Perhaps no other elected official on the Left in the United States is more polarizing than Seattle’s socialist city councillor, Kshama Sawant. She embraces the controversy that comes with bringing class conflict to the arena of electoral politics, and her forthcoming book is reportedly entitled The Most Dangerous Woman in America.
Sawant has attracted wide media attention since her stunning election victory a year and a half ago. She has energized grassroots movements in Seattle and beyond, as shown by the remarkable spread of the 15 Now movement for a higher minimum wage.
Czech writers Lukáš Matoška and David Rakušan spoke with Sawant about a range of issues, including migrant justice, Black Lives Matter and the challenges facing the 15 Now, or Fight for 15, campaign. Asked about the prospects of the U.S. Left, Sawant argued that young people especially are fed up with the two-party system and open to radical and anti-capitalist alternatives.
How did you become a socialist?
I grew up in India. My oldest memory is the breathtaking contrast between a few people owning the vast amount of wealth and the majority of people living in poverty and misery, while the marginal middle class struggled to make a living. This state of society was always a logical question to me. It was very clear that this inequality was systemic.
I realized that it had everything to do with the way capitalism works. So I rejected all the old ideas that poverty is inevitable. Then I asked myself, how can we find an alternative way of organizing society to get a sustainable economy and a society in which rich natural resources are used to provide a high standard of living for everyone? It was clear to me that we need a system based on democratic ownership by the majority of people: in other words, socialism.
How did you achieve victory in the 15 Now campaign for a higher minimum wage?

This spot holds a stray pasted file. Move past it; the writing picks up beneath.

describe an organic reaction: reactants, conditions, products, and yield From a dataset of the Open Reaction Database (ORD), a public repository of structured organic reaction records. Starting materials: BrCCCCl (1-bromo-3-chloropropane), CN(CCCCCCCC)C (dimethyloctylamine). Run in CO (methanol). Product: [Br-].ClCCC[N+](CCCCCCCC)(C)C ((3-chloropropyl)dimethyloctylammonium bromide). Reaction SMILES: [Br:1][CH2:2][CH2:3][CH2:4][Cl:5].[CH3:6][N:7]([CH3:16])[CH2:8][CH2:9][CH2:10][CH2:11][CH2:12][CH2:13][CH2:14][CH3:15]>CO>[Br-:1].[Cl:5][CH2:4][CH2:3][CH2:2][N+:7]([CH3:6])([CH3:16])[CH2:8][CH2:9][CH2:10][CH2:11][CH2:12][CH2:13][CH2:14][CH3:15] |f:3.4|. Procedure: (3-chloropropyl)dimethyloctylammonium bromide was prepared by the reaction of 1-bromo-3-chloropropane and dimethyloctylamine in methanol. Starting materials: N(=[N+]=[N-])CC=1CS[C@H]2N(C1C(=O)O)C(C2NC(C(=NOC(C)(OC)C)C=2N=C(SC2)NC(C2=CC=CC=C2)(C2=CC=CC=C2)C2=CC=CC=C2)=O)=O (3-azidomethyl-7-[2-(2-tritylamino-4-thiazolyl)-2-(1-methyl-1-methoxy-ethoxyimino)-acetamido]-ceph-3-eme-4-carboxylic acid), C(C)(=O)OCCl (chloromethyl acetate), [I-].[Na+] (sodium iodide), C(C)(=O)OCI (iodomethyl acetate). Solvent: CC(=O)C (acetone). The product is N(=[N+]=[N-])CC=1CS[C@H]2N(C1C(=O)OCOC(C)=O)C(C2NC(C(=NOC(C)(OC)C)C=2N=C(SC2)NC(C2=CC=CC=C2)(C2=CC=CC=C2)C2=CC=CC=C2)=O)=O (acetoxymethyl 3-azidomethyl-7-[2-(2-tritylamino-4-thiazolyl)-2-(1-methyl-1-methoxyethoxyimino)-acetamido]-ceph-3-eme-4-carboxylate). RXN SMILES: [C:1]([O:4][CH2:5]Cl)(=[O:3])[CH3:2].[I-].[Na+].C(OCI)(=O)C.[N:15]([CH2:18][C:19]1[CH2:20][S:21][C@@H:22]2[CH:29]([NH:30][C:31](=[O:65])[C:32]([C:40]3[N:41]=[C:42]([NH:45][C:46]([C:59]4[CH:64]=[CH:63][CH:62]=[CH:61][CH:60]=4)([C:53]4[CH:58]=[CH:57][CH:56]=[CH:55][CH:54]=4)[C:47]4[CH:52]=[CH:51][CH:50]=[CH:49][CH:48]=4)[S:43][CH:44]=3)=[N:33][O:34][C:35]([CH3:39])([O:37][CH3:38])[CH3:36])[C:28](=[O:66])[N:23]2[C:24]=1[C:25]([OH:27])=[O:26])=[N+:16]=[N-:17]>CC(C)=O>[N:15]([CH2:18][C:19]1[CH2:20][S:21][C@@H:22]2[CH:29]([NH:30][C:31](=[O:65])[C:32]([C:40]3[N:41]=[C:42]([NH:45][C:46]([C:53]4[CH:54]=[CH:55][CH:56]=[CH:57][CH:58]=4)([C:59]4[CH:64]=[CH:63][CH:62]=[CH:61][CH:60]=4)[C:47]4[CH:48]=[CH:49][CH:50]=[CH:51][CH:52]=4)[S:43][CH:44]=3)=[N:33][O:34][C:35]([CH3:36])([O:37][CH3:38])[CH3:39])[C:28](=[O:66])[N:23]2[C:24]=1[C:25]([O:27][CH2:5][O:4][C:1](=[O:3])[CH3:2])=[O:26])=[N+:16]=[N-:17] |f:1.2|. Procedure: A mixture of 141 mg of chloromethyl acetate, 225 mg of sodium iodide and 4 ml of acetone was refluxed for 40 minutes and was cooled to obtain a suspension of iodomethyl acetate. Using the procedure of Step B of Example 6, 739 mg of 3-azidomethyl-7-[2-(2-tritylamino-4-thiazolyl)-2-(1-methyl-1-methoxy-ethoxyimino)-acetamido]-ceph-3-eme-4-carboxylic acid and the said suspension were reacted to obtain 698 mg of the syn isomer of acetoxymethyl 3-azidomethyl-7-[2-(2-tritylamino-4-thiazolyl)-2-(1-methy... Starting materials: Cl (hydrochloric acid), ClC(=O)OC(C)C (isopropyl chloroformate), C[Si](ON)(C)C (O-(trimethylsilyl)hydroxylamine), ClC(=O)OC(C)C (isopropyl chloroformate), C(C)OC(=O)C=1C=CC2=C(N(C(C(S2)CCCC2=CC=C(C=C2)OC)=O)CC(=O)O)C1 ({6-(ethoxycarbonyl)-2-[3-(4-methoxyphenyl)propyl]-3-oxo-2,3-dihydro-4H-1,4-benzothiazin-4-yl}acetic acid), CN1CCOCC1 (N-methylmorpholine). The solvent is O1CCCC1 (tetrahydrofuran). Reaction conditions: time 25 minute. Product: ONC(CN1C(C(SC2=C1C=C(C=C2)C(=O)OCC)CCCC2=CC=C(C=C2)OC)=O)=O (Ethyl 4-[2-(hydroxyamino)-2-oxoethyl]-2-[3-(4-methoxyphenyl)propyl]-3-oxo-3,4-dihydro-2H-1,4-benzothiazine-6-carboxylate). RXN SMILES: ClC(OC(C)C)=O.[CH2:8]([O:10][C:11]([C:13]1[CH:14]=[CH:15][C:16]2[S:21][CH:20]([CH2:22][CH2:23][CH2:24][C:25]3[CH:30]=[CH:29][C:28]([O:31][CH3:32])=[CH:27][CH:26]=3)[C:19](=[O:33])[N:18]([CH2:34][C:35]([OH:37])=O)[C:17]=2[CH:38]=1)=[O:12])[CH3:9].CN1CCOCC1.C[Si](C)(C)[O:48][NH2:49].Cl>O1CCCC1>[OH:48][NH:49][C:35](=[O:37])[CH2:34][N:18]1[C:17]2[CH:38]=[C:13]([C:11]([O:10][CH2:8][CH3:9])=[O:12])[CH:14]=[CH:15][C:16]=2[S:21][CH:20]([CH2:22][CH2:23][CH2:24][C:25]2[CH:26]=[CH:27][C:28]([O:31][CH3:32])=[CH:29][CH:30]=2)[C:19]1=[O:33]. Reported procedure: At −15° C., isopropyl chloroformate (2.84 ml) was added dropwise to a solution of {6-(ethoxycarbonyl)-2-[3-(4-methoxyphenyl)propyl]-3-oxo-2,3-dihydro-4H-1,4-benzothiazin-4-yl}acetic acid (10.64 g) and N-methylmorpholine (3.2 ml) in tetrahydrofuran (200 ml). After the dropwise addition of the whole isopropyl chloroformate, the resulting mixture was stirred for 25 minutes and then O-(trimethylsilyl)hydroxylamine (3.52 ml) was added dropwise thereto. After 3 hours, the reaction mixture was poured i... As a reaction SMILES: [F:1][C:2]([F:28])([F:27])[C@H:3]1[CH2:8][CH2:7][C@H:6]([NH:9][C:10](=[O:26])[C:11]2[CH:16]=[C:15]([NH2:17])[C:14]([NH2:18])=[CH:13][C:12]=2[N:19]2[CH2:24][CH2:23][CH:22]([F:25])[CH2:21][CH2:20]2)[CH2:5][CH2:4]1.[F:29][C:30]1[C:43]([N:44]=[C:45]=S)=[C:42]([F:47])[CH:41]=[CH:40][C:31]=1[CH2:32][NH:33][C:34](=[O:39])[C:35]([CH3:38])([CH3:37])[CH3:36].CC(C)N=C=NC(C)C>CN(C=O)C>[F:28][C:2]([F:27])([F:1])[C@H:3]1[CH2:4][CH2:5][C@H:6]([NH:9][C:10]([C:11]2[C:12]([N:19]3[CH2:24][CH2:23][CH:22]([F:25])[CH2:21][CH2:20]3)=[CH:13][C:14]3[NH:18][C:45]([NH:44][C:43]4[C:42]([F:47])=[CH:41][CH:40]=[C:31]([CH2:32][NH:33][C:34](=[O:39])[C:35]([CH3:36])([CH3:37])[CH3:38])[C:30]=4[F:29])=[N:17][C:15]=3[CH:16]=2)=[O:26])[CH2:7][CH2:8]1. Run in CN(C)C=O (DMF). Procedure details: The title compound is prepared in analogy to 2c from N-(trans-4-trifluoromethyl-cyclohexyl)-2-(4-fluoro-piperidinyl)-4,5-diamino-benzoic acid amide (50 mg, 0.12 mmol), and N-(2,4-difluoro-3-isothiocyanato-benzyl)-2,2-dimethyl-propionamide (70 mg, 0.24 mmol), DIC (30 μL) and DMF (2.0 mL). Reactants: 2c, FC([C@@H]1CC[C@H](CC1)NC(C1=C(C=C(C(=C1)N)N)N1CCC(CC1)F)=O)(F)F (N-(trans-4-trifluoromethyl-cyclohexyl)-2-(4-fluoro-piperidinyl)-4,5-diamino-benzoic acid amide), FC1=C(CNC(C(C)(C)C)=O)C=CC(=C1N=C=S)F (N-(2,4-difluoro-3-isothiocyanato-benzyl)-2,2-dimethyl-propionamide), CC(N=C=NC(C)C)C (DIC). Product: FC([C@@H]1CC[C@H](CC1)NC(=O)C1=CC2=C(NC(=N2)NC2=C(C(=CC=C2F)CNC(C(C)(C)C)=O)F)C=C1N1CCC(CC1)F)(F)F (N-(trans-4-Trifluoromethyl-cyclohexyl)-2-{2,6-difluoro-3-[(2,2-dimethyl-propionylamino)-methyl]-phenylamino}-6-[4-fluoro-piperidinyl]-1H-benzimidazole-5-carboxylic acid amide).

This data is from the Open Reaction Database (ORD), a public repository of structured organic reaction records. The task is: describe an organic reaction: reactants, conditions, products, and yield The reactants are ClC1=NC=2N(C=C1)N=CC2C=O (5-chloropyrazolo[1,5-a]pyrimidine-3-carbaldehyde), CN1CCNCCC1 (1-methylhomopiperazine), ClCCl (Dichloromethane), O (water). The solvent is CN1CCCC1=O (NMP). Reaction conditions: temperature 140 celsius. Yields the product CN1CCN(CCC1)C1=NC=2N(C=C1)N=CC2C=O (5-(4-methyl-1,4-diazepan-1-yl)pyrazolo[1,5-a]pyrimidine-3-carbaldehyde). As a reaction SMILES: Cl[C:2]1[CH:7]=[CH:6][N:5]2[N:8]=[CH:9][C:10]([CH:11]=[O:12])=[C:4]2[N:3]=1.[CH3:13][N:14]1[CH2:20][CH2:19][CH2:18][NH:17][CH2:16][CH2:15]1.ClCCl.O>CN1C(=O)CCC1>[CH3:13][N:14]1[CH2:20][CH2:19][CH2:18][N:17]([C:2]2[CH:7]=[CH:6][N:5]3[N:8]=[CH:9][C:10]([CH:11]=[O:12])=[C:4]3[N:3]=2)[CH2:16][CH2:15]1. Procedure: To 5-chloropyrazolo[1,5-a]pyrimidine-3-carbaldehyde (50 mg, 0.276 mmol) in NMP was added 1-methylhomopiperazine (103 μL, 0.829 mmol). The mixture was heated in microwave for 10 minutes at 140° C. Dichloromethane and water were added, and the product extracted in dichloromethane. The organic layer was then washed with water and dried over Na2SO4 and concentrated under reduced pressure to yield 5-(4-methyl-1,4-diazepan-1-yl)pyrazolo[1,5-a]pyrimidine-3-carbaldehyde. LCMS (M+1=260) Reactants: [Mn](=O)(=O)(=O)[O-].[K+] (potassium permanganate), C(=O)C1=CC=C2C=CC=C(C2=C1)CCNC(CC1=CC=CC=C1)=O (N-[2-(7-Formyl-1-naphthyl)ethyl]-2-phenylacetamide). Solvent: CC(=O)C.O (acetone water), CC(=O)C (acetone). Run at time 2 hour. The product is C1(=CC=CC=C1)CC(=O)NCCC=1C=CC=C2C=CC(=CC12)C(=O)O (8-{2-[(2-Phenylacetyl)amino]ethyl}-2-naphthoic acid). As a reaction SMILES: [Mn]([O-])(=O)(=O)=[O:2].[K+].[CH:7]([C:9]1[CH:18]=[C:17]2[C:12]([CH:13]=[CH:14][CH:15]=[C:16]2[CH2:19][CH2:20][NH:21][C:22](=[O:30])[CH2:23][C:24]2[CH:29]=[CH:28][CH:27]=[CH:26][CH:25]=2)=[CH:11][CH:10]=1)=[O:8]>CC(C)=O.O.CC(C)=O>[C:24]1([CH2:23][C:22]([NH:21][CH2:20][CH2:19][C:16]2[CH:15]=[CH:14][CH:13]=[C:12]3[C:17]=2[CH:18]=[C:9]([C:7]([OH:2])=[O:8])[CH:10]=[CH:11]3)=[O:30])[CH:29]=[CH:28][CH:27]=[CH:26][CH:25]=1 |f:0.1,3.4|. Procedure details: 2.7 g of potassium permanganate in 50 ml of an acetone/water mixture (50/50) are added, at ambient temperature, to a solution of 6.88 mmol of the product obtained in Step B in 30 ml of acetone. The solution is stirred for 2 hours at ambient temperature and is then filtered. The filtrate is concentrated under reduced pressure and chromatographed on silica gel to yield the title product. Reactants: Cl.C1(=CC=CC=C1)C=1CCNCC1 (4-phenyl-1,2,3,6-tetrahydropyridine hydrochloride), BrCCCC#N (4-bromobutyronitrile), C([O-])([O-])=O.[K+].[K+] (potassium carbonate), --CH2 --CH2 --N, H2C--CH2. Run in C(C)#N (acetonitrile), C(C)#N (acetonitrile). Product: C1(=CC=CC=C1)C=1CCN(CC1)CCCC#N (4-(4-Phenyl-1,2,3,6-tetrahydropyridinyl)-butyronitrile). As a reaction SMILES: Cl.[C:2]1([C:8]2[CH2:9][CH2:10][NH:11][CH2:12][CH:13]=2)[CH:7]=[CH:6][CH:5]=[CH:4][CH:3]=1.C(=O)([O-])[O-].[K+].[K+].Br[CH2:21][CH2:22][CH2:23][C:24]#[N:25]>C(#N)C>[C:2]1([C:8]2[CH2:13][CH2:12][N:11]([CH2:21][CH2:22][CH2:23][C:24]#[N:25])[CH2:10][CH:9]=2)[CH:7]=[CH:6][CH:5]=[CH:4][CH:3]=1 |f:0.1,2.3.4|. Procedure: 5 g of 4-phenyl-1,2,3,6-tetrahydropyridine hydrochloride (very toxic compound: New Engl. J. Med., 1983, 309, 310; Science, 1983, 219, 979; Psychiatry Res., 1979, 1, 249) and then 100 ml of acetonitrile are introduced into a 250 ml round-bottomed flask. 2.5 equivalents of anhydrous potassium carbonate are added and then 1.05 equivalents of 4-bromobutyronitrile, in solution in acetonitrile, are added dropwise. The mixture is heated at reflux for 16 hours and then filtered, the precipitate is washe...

We launched the 15 Now campaign soon after I was elected to the city council. The idea that we need to empower grassroots worker movements — not the existing unions — was crucial, as well as the idea that low-waged workers can come together and build a powerful mass movement in order to put pressure on both political and business establishments.
In the end, the establishment was no longer able to ignore the demand of $15 per hour because the campaign obviously had the support of the majority of people in Seattle. The campaign was based on the workers’ confidence. The bosses were trying to strongly oppose it, but they lost.
A couple of months have passed since the approval of the $15 per hour minimum wage. Is it possible to say how many people actually benefit from it?
It represents a transfer of $3 billion from the bosses to the lowest paid workers in Seattle. So it will be a huge increase in the standard of living for workers. There are about a hundred thousand workers in Seattle who used to make less than $15 an hour, so it is affecting all of them positively.
A socialist website in Oakland claims that the Seattle law "opens the door to all sorts of diversions – training wages, exceptions for exactly some of the low price leaders as far as low wages (franchises like McDonald’s), encourages businesses to hire and fire repeatedly, etc."
Politicians on the city council represent big business, corporations, the Chamber of Commerce and the super wealthy. These politicians push through corporate loopholes in the $15 per hour ordinance.
We were fighting against those corporate loopholes. At the end of the day we were not able to prevent some of them from being accepted.